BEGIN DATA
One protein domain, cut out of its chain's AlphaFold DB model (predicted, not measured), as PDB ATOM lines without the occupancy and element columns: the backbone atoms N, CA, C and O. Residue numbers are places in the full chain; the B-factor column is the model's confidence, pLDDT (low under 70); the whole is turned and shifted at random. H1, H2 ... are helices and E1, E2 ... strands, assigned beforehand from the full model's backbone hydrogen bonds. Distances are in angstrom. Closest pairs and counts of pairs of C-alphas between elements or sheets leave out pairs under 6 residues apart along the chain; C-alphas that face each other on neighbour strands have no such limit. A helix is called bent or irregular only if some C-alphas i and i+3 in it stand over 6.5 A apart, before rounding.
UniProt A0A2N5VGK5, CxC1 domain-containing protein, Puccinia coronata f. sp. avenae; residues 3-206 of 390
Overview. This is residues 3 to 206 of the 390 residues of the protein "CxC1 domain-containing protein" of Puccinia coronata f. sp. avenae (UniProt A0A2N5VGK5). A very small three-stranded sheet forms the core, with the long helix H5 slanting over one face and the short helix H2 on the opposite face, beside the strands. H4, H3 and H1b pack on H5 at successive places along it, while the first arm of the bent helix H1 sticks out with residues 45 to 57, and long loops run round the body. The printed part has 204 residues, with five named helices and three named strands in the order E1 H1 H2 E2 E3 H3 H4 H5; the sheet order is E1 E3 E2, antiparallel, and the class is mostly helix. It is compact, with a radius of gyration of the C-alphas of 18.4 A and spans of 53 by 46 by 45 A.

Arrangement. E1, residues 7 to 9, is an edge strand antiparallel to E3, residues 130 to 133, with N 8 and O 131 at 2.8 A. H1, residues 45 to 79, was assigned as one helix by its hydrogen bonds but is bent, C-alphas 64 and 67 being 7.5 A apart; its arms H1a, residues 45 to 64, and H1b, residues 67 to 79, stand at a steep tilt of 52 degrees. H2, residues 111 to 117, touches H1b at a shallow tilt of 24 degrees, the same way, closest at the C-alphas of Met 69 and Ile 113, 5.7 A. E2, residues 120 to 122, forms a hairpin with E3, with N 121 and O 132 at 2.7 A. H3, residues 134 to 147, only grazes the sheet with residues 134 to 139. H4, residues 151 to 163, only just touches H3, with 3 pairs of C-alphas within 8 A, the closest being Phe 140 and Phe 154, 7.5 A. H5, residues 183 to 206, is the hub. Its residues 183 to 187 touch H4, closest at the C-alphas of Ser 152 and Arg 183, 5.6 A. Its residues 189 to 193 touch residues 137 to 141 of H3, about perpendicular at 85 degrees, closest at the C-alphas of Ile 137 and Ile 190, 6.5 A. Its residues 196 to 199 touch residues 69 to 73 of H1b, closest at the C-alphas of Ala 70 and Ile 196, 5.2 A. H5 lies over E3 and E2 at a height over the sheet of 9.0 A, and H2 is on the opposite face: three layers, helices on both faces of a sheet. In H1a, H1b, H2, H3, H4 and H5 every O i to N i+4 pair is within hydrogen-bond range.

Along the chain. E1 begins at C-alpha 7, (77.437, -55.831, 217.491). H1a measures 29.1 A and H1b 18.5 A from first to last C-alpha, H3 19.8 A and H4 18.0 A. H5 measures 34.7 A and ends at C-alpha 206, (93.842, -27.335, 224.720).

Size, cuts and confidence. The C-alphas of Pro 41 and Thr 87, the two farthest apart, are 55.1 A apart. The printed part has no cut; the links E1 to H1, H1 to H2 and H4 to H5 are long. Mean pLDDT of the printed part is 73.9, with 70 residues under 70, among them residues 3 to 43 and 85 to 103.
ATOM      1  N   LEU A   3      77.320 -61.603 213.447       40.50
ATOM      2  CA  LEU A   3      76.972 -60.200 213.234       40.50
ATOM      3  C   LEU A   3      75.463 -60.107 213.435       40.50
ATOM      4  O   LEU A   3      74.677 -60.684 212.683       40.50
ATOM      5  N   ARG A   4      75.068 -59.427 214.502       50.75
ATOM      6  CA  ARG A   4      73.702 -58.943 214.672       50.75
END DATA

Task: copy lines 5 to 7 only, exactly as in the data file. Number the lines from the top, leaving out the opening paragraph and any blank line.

Size, cuts and confidence. The C-alphas of Pro 41 and Thr 87, the two farthest apart, are 55.1 A apart. The printed part has no cut; the links E1 to H1, H1 to H2 and H4 to H5 are long. Mean pLDDT of the printed part is 73.9, with 70 residues under 70, among them residues 3 to 43 and 85 to 103.
ATOM      1  N   LEU A   3      77.320 -61.603 213.447       40.50
ATOM      2  CA  LEU A   3      76.972 -60.200 213.234       40.50